Experts were equally conflicted over cures. There was a large group of confident-sounding experts asserting that what was needed was an immediate worldwide coordinated interest rate drop of 100 basis points by the central banks of the world. But for each such assertion, there was another confident-sounding expert firmly pointing out that the problem wasn't the price or quantity of money at banks but rather that the banks were sitting on their cash instead of lending it because they didn't trust any borrowers — including fellow banks.

And so the morning went. It was a mix of false confidence, bafflement and fear in the faces of grizzled stock market pit operators, pension fund managers, Ivy League finance professors, hedge fund operatives, elegant European financiers, worldly Muslim bankers, hard-faced New York asset managers, richly dressed private-equity fund owners, shrewd Asian bankers, and an occasional foolish-looking politician shaking his fist futilely at the disgraced former Lehman Brothers CEO.

This pitiable parade of recently powerful personages got me thinking of what it would have been like if there had been a cable medical television network in 1348 to report on the emerging plague that came to be known to history as the Black Death. Early reports in December 1347 would have announced unusual deaths near the docks of Genoa. This would have been attributed (and was at the time) to a recent rain of frogs, serpents, lizards, scorpions and other venomous animals in the lands between Persia and China.

As the plague reached Burgundy in the middle of 1348, the results of a study ordered by the king would have been reported. A commission of University of Paris professors concluded that the catastrophe was caused by the astrological place of Saturn in the house of Jupiter. Medieval experts had long been aware of the dangers that the feared planet Saturn could give rise to when in certain conjunctions.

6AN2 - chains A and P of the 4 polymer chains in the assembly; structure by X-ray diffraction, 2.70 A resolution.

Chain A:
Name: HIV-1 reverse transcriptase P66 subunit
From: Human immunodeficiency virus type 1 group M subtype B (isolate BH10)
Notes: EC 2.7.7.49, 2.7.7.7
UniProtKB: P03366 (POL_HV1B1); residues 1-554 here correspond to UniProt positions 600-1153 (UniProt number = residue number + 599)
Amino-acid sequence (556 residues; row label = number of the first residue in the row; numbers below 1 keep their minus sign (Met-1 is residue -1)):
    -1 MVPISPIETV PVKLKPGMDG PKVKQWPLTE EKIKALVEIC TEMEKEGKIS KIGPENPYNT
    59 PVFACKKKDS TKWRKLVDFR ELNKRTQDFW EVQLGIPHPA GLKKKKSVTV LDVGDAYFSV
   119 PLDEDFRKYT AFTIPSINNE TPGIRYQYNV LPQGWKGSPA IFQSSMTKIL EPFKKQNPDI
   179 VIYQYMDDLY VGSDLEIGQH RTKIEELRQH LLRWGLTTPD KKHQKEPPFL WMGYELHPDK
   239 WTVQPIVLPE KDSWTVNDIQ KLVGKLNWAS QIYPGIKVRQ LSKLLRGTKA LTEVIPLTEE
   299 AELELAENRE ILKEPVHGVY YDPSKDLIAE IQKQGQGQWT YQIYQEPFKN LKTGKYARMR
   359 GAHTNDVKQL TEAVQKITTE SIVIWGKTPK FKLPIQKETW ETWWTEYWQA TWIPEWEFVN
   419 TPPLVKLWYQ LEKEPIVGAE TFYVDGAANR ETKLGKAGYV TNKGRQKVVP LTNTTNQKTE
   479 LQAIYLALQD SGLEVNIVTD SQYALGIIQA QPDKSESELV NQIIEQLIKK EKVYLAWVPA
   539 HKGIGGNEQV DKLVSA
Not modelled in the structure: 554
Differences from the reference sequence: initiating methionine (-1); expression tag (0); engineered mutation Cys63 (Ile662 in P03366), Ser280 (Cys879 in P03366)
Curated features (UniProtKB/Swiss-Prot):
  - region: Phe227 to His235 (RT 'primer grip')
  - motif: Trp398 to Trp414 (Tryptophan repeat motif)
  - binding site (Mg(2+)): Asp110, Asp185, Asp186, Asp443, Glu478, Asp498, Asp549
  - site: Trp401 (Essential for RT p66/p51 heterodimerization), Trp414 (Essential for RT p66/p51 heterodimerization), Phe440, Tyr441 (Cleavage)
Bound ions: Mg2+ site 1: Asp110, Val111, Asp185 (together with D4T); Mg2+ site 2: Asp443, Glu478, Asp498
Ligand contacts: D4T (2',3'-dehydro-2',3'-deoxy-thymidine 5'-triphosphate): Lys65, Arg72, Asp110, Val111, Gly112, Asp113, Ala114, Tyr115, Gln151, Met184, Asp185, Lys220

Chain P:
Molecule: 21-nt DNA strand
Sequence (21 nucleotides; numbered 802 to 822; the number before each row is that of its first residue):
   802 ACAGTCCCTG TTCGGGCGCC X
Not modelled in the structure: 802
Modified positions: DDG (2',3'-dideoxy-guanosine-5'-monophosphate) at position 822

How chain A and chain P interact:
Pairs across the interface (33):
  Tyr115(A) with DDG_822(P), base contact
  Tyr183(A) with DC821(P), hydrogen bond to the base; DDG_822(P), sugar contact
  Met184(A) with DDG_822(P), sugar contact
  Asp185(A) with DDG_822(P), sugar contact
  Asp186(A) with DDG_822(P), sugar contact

The cable medical news network's Rhineland correspondent certainly would have reported on the possible success at holding back the plague that the Germans seemed to be having for a while as a result of the urgent intervention of the flagellants — a group of monks and laymen who believed the plague was the direct result of human sin (see, for comparison, the current explanation by Obama and McCain that greed has caused the financial crisis). The flagellants whipped themselves in public for the public good.

After that was seen to fail, undoubtedly the worldwide viewers of the medieval TV network would have seen in Strasbourg on St. Valentine's Day, Saturday, Jan. 9, 1349, the ritualistic burning to death of 1,884 Jews, who were thought to be causing the plague by poisoning wells. After the burning, the mob would have been seen holding on high the synagogue's ram horn, which carefully was described at the time as the device to secretly signal the enemies of Strasbourg to descend on the city and destroy it.

Notwithstanding the best efforts of the most trusted experts at the time, one-third of European humanity was killed by the Black Death. An old order was destroyed. Because of the premature occupation of those millions of graves, the increased value of surviving labor began the birth of the modern world. And 660 year later, experts still are debating whether it was fleas on rats, anthrax, some form of mad cow disease or some other phenomenon that caused those terrible days of tribulation.

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Tony Blankley is executive vice president of Edelman public relations in Washington. Comment by clicking here.

© 2008, Creators Syndicate